There has been a bit of a buzz around the recently released British Conservative Party Green Paper on international development, and David Cameron’s party is getting a little bit of heat for some of their policy prescriptions.
The report begins by announcing the Party’s good intentions:
As well as highlighting the amazing achievements of aid, we are candid and open about the difficulties and problems involved in turning money and good intentions into real outcomes on the ground. We identify both the systemic problems that beset the whole official aid industry, and the specific mistakes that Labour politicians have made in running our aid programme. And we set out how we will put these problems right, increasing British aid, while injecting a new post-bureaucratic focus on effectiveness and outcomes. Our aim is to spend more on what works, and end funding for what doesn’t.
What caught my eye was the notion of “post-bureaucratic” – which is in fact repeated throughout the report. At first, I thought it was probably another euphemism for increased coordination among agencies or more flexible funding and disbursement timelines. Interestingly, the Conservatives take the concept in an unexpected direction; as The Independent reports, their suggestion is to give British citizens a say in where their tax dollars/aid money goes. Through the intelligent use of “post-bureaucratic” modern technology (the internet, who would have thought), David Cameron is considering asking British citizens to decide which international development projects they want to fund:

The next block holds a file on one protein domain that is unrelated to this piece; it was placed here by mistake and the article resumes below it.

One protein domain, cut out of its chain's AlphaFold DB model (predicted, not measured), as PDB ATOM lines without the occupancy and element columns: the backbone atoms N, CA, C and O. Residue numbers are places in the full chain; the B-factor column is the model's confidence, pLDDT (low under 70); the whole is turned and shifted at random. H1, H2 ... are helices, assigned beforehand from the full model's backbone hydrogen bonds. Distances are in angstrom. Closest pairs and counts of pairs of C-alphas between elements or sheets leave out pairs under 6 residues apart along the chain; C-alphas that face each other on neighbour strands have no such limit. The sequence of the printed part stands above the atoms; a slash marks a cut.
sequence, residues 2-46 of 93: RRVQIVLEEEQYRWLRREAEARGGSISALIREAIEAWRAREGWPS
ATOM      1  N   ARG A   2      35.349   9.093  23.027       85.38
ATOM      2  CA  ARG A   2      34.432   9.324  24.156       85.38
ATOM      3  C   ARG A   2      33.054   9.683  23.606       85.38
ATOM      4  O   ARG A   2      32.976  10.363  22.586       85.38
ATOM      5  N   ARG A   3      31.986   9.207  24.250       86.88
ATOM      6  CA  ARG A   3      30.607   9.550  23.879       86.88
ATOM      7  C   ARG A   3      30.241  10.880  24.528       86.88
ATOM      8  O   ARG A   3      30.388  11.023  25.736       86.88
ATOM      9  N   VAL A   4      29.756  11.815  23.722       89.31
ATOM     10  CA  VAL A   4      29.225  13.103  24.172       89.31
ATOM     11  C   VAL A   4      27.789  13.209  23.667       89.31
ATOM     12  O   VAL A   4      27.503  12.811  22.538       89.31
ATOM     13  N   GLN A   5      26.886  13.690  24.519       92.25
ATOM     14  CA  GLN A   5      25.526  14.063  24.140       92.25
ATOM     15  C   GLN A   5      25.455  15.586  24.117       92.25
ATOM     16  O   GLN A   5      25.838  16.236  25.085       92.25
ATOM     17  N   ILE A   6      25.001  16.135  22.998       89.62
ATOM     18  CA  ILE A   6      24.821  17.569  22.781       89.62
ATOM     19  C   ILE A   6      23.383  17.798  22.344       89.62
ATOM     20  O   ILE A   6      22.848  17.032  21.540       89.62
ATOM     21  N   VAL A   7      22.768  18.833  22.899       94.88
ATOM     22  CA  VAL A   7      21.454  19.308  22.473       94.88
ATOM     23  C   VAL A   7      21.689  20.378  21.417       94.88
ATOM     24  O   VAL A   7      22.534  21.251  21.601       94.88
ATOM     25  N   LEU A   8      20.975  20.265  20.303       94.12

The site will include a history of each project, the impact it has achieved, details of how the additional money will be spent and a short film by the head of the project, setting out why they deserve to be backed. The £40m pot will be divided in proportion to the percentage of the vote for each initiative.
The point of this being two-fold: a), it would allegedly increase the quality of project results, by creating new incentives for effectiveness, b) it would give tax-payers a say in how their money is spent, leading to increased popular support for aid programs. However, as critics note, this would inevitably lead to some “unpopular” programs being cut, and surviving ones spending more time trying to cater to the needs of an ever changing public opinion than addressing issues on the ground.
Many are calling this “populist gimmickry”. I can understand that, especially when phrases like “Every time the candle of life is snuffed out by disease, we all suffer” are thrown around (page 8 – some beautiful prose, highly recommended). And indeed, some of the Conservatives’ policy prescriptions seem a bit “naive”, like the “MyAidfund” initiative described above.
Nonetheless, they deserve some credit for at least attempting to be creative in their solutions to address the issue of aid effectiveness. And, while the vigorous debate on the topic continues to further polarize opinions (see the Boston Review recent “Development in Dangerous Places” for a brilliant installment on the subject), while the same old promises are being made by the G8, the Conservatives are at least taking a crack at finding a solution to the deadlock.
For instance, while everyone’s attention is focused on the “MyAidfund” program, I think some of the ideas below – also suggested in the 64 page policy paper – are at least worth debating:
We will ensure the impartial and objective analysis of the effectiveness of British aid through an Independent Aid Watchdog. This will gather evidence about the impact and outcomes of different British aid projects and programmes, allowing the Secretary of State for International Development to make informed, evidence-based decisions about where spending should be directed […]